Designed by HDR and built by Richard Crookes Construction, LEES1 is clad in prefabricated Terraçade and clear glass panels, weaving references to the Sydney waters and sandstone together.
The development of LEES1 is part of University of Sydney’s Campus Improvement Program, which is renewing six precincts within the Camperdown-Darlington campus. Located in a prominent position along City Road, LEES1 defines a new campus gateway. It is built on an irregular-shaped site with a row of heritage fig trees in front and abutting Carslaw Building behind. The eight-storey building provides approximately 10,000 square metres of research and teaching space and connects with Carslaw Building on the podium level to enable shared common spaces, facilities, and movement between the two.
HDR designed a wedge-shaped building with a stepped façade in response to the tapering site. Teaching labs are located on the lower levels, in line with the canopy of the fig trees, while research labs are located on the upper levels, above the canopy of the trees. “The trees and the scale of the building have a relationship to the low green canopy in the Blue Mountains with the sandstone escarpment rising above,” says Graeme Spencer, Associate Director of Education, Science and Technology at HDR.
The building has an east-west orientation – facing east to the Pacific Ocean and west to the Blue Mountains – which provided inspiration for the materiality: off-form concrete, clear glazing and Terraçade TN Smooth 1200 tiles in Whitehaven. “The simple palette speaks to the enduring timelessness and permanence of the University and establishes a similarity to the surrounding buildings forming the edges of Eastern Avenue,” says Graeme. The most well-known of these being the Gothic Revival-style University of Sydney Quadrangle – the first building of Australia’s first university. On LEES1, Terraçade has a ceramic aesthetic with a soft, creamy colour and sandstone-like texture, while glazing opens the building for natural light and views and creates a sense of transparency from both inside and out.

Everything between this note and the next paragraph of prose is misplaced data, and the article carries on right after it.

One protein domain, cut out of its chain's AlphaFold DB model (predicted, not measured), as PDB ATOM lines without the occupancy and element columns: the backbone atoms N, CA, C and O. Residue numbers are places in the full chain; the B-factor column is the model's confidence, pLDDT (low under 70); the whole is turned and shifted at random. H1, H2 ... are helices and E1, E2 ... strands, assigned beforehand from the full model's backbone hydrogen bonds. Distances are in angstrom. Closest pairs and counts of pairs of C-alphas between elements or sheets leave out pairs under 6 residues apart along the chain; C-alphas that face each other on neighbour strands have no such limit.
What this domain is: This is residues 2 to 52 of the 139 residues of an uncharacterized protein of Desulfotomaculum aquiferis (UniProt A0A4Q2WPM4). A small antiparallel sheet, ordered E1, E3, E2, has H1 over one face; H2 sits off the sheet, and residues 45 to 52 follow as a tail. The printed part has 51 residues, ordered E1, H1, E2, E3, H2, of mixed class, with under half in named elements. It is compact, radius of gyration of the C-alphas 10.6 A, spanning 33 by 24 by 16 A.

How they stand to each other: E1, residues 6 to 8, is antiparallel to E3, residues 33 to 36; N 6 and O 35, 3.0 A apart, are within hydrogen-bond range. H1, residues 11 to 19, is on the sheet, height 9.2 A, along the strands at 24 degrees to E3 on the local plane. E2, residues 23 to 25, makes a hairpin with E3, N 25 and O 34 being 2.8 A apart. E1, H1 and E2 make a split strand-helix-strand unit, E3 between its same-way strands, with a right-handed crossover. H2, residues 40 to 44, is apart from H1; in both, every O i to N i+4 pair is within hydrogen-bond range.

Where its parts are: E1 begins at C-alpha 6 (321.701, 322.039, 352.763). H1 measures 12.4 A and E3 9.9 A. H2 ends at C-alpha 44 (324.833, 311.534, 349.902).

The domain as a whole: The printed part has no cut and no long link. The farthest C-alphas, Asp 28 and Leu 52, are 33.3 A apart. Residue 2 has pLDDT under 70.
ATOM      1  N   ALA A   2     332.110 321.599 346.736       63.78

The façade is clad with prefabricated Terraçade panels constructed in Thailand. Each panel is approximately 1300 millimetres by 4700 millimetres with fifteen tiles per unit. The panels weigh up to 600 kilograms each due to the stiffeners and bracing to support the loads. Tiles are laid horizontally with a recess between each vertical panel creating a striated effect across the building. This expresses the levels of the building and evokes the texture of the sandstone escarpment.
LEES1 is the first project to be made with prefabricated Terraçade panels. HDR specified the panelised system to speed up construction and reduce scaffolding time. It also allowed for pre-drilling holes and fixings for the integrated signage, and the panels could be stored off site and transported as and when needed.
HDR worked closely with ABS Façades to develop the construction details for the prefabricated panels, with CORE Façade Delivery Management undertaking the structural engineering of the façade system. “The first step was to determine the wind pressure the building façade would be subjected to. Using the design wind pressure and calculated weight of panel, we then checked the stresses and deflection of structural components (i.e. frames, Terraçade, brackets, anchors) and compared them with the acceptable limits using applicable codes, technical papers and façade specification,” says Paul Escano, façade engineer at CORE. Any structural changes were closely coordinated with the ABS Façade team, and drawings revised to reflect the structural requirements. CORE also designed the lifting bracket of the Terraçade panels to carry the calculated weight. “The technical paper for Terraçade included all the necessary data we needed for computation and Brickworks was very helpful every time we needed additional information,” Paul says.
LEES1 was completed in September 2018. Defining a new gateway to the University of Sydney campus, it redefines the City Road arrival point with a building inspired by its immediate environment and the beauty of the broader Sydney landscape. “We have taken a complex site and created a visually interesting and beautifully functional building that has an aspirational quality both internally and externally,” says Graeme.
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